Guilty verdicts March 17 in the rape trial case of two Steubenville, Ohio football players proved, again, how strong a role social media played in this case.
And, Kelly McBride of the Poynter Institute's "Sense Making Project" said it is just the beginning of this new age of social media power.
The two young men may not have been charged at all had they not, themselves, posted incriminating photos of the victim on the internet.
And, when news of the case hit social media, it went viral, making this local crime case a national story.
Accusations flew across "Facebook" and "Twitter" that the small community had tried to protect the football players.
Meanwhile, members of the community claimed the accused were being tried and convicted -- on social media.
Even after the verdict, comments by some reporters -- focusing on the ruined lives of the young men and not on the victim -- kicked up another social media firestorm.
McBride said this is just a sign of the times.
"I actually don't really find it all that disturbing. Obviously, rape is disturbing. But, teens use social media and they use cell phone technology in a very different way than adults do. Even though 93 percent of teenagers have access to the internet in their homes, many of them prefer to use cell phones as their primary way to get on the internet. And they do things differently than adults. They take a lot more photos and document their lives, which is why this case came to the attention of law enforcement in Steubenville."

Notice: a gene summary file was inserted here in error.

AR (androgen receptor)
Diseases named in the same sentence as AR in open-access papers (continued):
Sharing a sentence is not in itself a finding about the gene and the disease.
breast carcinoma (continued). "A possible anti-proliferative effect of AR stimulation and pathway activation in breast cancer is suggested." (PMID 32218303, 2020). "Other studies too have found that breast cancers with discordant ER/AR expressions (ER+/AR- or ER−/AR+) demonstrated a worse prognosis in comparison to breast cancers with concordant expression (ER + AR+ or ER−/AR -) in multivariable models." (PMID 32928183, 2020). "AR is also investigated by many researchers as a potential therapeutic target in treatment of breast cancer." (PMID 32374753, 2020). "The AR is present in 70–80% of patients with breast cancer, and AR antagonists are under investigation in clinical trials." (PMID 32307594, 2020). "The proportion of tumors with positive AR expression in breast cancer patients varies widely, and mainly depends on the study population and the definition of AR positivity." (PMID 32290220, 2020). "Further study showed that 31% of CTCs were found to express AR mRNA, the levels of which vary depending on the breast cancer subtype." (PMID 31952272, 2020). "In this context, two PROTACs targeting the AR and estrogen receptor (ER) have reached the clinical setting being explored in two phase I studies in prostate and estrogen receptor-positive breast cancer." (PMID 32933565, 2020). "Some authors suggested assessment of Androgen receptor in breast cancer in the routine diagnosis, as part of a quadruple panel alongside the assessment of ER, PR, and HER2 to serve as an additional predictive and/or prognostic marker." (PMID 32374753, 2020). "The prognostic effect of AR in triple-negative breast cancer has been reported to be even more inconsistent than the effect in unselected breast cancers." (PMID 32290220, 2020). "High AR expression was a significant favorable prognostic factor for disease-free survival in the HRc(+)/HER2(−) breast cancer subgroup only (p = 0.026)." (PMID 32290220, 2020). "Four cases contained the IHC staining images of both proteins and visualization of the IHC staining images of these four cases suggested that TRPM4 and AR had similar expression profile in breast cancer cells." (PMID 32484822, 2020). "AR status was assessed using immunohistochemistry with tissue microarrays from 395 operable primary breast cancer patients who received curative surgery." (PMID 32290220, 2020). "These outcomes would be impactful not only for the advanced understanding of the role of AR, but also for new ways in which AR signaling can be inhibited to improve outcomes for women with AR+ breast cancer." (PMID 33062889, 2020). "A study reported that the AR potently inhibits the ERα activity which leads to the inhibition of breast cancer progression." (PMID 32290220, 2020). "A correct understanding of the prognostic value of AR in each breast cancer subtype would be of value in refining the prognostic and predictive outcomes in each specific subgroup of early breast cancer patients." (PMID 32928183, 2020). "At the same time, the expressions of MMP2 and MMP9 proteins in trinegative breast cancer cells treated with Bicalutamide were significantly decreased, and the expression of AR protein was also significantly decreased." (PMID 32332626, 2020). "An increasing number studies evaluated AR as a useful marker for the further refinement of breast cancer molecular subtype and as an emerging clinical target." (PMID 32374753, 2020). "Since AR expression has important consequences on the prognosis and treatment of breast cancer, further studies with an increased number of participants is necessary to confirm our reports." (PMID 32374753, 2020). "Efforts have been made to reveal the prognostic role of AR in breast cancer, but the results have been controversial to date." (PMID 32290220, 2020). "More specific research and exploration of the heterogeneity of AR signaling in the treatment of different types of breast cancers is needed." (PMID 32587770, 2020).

Should parents be trying to teach their kids that there are limits to sharing their lives on the internet?
"Sure," said McBride. But she added, it is almost impossible to keep up with teenagers using social media.
"Our teenagers are always going to be ahead of the curve on this," McBride explained. "Teenagers are spending less time on Facebook primarily because parents and their teachers are on Facebook. So they are moving to Twitter and to Instagram because those are places where most 40 or 50-year-old parents aren't necessarily present."
McBride admitted that the social media coverage of the Steubenville rape case -- with people openly advocating a position instead of simply reporting -- is fundamentally different from traditional reportage.
"It's a lot different," said McBride. "When I go on to Twitter or Facebook and I talk about a case like this, a lot of the people that I'm talking to don't have the same inhibitions I might have as a journalist to not convict these boys before a jury convicts them. So they are much more likely to share their opinions and those opinions become the predominant way we have these conversations in a social media setting."